So much about the development of religions has been shaped by politics. Consider how, exceptionally politically/militarily unified ancient China and ancient Rome, were very religiously diverse - China had three state religions, and Rome still has the nearly 2000 year old Pantheon for celebrating rights to gods without dedicated temples in Rome. Versus, politically fragmented Holy Roman Empire, and ancient India, which were had relatively unified religions, Christendom and Vedic Hinduism (nb for instance the near extinction of Buddhism in continental India). China suppressed one of the three independent schools of logic. Christianity suppressed hermetic ankorite practices, and the hesychasm chanting practices. And The Needham Question draws attention to how key technologies of the modern era are from China, but they did not pursue exploration and trade, Europe did. Separating religious & political developments is impossible.

The Varieties Of Religious Experience is an important early text in comparative religion, that focused on immediate religious experiences, excluding theology and institutions. So that is one route, though what experiences people are likely to have must be shaped by the latter (consider the surge in reports of alien abductions after the Close Encounters film, vs say describing angels).

Serious grounding for comparative religion starts with Durkheim founder of academic sociology, and The Elementary Forms Of Religious Life. Durkheim had to get out of the Abrahamic-world idea that there was a linear development from hunter-gatherer traditions to monotheism, because increasing amounts were known about Confucianism & Buddhism & Vedic Hinduism, with extensive texts, complex theologies, and continued practice of them in industrialised modern areas. Durkheim settled on this definition:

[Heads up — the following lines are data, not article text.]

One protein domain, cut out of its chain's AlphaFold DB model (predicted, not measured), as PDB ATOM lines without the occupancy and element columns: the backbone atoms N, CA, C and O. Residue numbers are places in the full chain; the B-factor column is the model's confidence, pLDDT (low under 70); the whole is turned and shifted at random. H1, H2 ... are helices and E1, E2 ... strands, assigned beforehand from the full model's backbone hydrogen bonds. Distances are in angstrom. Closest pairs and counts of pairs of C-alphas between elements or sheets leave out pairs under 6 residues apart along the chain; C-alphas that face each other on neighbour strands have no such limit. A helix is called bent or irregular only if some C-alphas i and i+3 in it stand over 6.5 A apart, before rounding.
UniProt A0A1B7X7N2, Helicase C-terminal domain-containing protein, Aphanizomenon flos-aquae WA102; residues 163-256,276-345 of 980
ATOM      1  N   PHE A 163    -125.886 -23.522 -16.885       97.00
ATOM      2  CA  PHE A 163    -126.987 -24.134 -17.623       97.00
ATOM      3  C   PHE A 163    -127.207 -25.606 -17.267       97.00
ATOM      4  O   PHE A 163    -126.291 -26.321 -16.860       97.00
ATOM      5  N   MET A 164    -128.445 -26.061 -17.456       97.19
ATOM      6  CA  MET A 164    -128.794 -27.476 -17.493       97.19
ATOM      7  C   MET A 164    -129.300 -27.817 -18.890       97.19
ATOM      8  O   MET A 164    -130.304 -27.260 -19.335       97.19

"A religion is a unified system of beliefs and practices relative to sacred things, i.e., things set apart and forbidden—beliefs and practices which unite in one single moral community called a Church, all those who adhere to them." — Émile Durkheim, The Elementary Forms of the Religious Life, Book 1, Ch. 1

It is important to note this idea of binding moral communities together by adherance to sacred values they hold to be inviolable or nearly so, applies also to ideas like habeus corpus and free speech. The distinction between politics and religion is again fuzzy.

Nietzsche clearly understood that the end of the sway of Christianity was not just of importance to individuals, but a challenge to social cohesion. I like this discussion of James C Scott's idea that both political and religious ideas can be knowledge in so far as they are 'metis', a Greek word for craft knowledge gained through practice rather than theory (it's interesting to add the Native American Ghost Dance and Boxer Rebellion, as using the same methodology as the Congolese gri-gri example given, despite vast cultural discontinuities).